So I picked a movie out--Die Hard.
I'm ashamed to say, my memory isn't quite what is used to be. I used to take great pride in having a nearly photographic memory. But nowadays, memories are slowly slipping away. I can't remember why I picked this movie--had I seen snippets of it on TV, or had I just thought the cover looked badass? Alas, the world will never know. In any event, I giddily picked out the movie. There was a huge "R" on the back of it. This was certainly a movie I wouldn't be able to see on my own until I was a teenager, and I was only ten years old. (Three years, when you're a child, seems like a lifetime.)
I remembering rushing back to my grandmother's apartment, she opening the door with her huge mass of keys, undoubtedly cursing her door for not having opened soon enough, and me rushing into the apartment, cassette tape in hand. I made way for the VCR in my grandmother's bedroom. I made myself at home on the bed, and I watched the movie, wide-eyed. The flick in question was the 1988 actioner Die Hard, starring then-up-and-coming Hollywood heartthrob Bruce Willis as the wise-cracking, tank-top wearing, barefooted NYPD detective John McClane, who makes the terrible mistake of accepting his wife's invitation to a Christmas party in Los Angeles county, at the now legendary and totally fictional Nakatomi building.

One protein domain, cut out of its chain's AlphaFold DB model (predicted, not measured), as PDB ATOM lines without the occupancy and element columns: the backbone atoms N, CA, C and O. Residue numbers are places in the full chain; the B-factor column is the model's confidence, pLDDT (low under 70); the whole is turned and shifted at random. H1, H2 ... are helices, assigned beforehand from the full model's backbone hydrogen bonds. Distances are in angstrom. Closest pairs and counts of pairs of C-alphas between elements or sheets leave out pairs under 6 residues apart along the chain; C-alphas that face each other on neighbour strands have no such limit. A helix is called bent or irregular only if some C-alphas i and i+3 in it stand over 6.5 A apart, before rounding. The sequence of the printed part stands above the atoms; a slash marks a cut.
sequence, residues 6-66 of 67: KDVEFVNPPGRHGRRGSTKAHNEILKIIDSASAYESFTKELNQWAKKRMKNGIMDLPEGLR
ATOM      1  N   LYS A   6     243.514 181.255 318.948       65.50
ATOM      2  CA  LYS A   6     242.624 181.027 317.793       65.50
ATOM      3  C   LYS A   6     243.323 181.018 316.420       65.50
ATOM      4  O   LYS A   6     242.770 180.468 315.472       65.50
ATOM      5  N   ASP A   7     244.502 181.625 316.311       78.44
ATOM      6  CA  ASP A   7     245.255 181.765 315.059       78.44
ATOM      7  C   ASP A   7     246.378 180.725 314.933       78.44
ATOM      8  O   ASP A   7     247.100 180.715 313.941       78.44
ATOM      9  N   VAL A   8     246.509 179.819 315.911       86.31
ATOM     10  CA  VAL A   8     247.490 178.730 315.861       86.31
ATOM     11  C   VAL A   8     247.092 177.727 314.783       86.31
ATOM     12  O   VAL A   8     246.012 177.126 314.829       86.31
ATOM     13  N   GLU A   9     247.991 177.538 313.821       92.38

The Nakatomi building, of course, is overtaken by a bunch of nasty gun-pointing bad guys. And you knew they were particularly evil because they spoke in European accents, and the word "Eurotrash" is thrown around a healthy amount of times. (This was the era of Reagan, after all.)
It is very hard for me, huge movie buff that I am, to choose my favorite movie. In my mind, I have so many favorites. It's a damn-near impossibility to chose "the best" movie I have ever seen. But, damn it, I am going to try tonight. Just for you. Okay, here it goes.
Just recently I re-watched Die Hard. And the movie is to me everything it was over twenty years ago: Absolutely brilliant, a smorgasbord of action, great snappy dialogue, and all-around memorable performances--especially by Willis as the aforementioned McClane and the late Alan Rickman as the terrible Hans Gruber, a slick homicidal maniac who, along with his merry band of likewise psychopathic heisters, plans to blow the top of the Nakatomi building to kingdom come while making a getaway with the money, while fooling the FBI into believing they had perished along with the hostages, as some kind of extreme political statement.